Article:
The Vancouver, British Columbia-based athletic apparel and accessories company revealed quarterly results Thursday afternoon, improving on top and bottom lines while logging more than $1 billion in revenues.
“Our third-quarter results demonstrate the strength of Lululemon across channels and markets, both in North America and around the world,” Calvin McDonald, the firm’s chief executive officer, said in a statement. “Our product innovations, investments in the e-commerce business and strategic acquisition of Mirror position us well to serve our guests as their needs evolve across both physical and digital experiences.”
In fact, the retailer outperformed in nearly all channels. For the three-month period ending Nov. 1, total company revenues increased 22 percent to more than $1.1 billion, compared with $916 million the same time last year. Total comparable sales increased 19 percent during the quarter, while direct-to-consumer net revenue surged 94 percent, year-over-year.
McDonald added on Thursday evening’s conference call with analysts that sales in the women’s division grew 22 percent during the quarter — back to pre-COVID-19 levels — while revenues in men’s were up 14 percent.
It was only comparable store productivity that fell about 17 percent during the quarter. But McDonald added on the call that Lululemon had strong e-commerce sales during the quarter, including e-commerce comps in Europe up 160 percent year-over-year and record online sales during Black Friday weekend, offsetting declines in store traffic.
The company logged $143 million in profits, up from $125 million the same time last year, as a result.
“Our performance this quarter was driven by strong omni momentum, with notable strength in conversion and increased traffic to our e-commerce sites,” said Meghan Frank, chief financial officer. “We have planned the fourth quarter based on multiple performance scenarios and believe we are well positioned for the holiday season.”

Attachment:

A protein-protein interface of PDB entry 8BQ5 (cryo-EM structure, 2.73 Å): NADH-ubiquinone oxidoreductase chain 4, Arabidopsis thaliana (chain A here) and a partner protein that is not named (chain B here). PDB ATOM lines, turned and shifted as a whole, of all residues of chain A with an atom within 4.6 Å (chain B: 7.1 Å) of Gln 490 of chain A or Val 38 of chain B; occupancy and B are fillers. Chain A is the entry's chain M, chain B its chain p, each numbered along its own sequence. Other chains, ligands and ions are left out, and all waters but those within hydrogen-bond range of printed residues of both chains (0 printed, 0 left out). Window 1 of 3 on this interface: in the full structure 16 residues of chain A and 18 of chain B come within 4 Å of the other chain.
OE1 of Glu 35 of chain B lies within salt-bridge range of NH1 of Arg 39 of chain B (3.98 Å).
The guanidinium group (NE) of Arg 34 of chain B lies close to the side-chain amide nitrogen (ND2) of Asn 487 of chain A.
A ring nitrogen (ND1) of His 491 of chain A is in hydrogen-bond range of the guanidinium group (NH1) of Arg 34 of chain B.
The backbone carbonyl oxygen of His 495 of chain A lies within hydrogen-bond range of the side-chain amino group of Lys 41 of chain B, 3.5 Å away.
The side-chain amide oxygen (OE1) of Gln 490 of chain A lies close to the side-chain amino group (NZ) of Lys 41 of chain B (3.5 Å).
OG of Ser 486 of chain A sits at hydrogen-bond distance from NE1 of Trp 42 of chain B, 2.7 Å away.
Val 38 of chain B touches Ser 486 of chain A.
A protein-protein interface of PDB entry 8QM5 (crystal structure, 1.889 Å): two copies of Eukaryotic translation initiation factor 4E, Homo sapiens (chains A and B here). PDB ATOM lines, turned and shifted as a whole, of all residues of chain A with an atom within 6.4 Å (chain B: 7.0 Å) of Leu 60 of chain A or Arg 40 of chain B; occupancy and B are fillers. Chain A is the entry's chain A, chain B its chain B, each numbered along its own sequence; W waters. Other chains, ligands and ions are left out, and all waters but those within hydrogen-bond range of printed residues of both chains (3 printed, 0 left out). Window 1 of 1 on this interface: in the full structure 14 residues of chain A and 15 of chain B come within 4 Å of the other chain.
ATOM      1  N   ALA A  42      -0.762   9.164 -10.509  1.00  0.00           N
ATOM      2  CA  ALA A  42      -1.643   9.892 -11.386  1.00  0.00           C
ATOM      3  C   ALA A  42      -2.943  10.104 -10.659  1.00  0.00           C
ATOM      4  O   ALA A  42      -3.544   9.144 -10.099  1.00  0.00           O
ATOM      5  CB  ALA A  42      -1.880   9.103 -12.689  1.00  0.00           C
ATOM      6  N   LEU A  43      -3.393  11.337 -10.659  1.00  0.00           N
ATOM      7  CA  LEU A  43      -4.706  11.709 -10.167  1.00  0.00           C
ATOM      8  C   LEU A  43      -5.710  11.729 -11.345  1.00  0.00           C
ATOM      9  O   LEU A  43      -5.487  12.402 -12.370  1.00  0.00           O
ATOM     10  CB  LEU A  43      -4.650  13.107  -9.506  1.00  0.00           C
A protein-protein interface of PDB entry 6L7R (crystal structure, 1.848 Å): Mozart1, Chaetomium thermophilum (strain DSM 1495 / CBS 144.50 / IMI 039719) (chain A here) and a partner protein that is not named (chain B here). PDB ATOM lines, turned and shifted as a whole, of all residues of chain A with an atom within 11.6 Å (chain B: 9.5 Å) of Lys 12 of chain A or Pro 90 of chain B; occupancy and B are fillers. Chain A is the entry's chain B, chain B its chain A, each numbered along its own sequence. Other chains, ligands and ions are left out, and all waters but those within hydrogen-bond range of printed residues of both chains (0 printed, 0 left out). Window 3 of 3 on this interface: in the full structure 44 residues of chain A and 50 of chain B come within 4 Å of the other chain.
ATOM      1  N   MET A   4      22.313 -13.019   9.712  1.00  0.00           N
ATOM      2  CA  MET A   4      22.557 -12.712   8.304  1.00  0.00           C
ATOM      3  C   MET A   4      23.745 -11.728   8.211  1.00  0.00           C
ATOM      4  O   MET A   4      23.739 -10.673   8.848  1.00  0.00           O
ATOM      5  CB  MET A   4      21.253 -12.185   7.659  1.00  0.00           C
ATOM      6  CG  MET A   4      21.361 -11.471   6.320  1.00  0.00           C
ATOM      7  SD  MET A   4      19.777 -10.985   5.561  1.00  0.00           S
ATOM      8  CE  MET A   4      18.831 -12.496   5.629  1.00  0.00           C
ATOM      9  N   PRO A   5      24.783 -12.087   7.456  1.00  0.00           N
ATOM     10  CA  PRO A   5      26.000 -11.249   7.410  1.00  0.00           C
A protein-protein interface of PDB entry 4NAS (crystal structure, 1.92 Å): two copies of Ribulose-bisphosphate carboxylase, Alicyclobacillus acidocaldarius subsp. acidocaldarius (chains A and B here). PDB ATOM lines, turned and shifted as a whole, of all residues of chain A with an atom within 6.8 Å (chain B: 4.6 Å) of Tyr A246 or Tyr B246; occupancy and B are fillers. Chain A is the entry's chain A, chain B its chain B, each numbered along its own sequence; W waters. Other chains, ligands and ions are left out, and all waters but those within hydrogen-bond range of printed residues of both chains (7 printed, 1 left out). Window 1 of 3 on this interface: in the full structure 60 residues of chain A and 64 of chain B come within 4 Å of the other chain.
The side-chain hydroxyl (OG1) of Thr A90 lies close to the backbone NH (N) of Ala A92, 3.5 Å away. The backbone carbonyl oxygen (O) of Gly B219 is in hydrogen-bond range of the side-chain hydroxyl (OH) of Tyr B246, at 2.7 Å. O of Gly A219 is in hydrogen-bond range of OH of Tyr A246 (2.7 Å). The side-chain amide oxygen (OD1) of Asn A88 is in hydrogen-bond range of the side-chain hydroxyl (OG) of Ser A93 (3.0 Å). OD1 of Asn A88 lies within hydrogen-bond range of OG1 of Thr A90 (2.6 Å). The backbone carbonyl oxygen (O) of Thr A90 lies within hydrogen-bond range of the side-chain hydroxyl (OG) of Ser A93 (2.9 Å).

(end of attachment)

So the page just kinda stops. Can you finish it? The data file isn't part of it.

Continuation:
The ath-leisure craze and workout-from-home trends, which continue with no end in sight, have helped Lululemon gain a stronger foothold in the market against sportswear giants such as Nike Inc. and Adidas. In addition, the retailer purchased Mirror, the at-home fitness system, for $500 million in June. The company anticipates Mirror will generate revenues of about $150 million in 2020.
“We’re just at the beginning of our journey with Mirror,” McDonald said on the call.
“Our brand is becoming stronger,” he added. “Our guests are living a more active life. We are in the early innings of that addressable market and winning at a greater rate than others. There are a number of growth drivers that we anticipate will continue in 2021.”
He credited international expansion and strength in the product pipeline as a growth drivers, including women’s bras, yoga mats (the company plans to soon release a 3-D-version mat) and footwear, which is coming in 2022.
The retailer has also recently added several members to its senior leadership team, including Stacia Jones as the firm’s first vice president, global head of inclusion, diversity, equity and action, and Frank, the company’s first female cfo.
Lululemon ended the quarter with $481 million in cash and cash equivalents and 515 company-operated stores, about 95 percent of which were open during the quarter.
“We are bullish on stores as stores remain an important part of Lululemon’s growth story,” Celeste Burgoyne, president of Americas and global guest innovation, said on the call.
The number of stores in Mainland China, for example, has tripled in the last few years, McDonald said on the call. The company now plans to open between 30 and 35 stores in the coming year, in addition to about 100 holiday pop-ups during the current quarter. Lululemon also has 18 Mirror shops-in-shop, but McDonald said on the call that he expects those will grow to hundreds in the coming year.
Lululemon shares, which closed up 1.52 percent on Thursday to $369.07, are up more than 58 percent year-over-year. The company is not providing forward-looking guidance, but analysts are bullish on the stock.
“Lulu is one of retail’s best growth stocks,” Jay Sole an analyst at UBS, wrote in a note. “The company has a dominant brand, [international] growth potential and category tailwinds. We forecast Lulu delivering [positive high single digits] percentage annual comp growth, on average, over the next four years, post COVID-19. The keys are one, the athleticwear category likely continues to take share and, two, Lululemon has very strong brand loyalty and product execution capabilities, which should help it outgrow other brands.”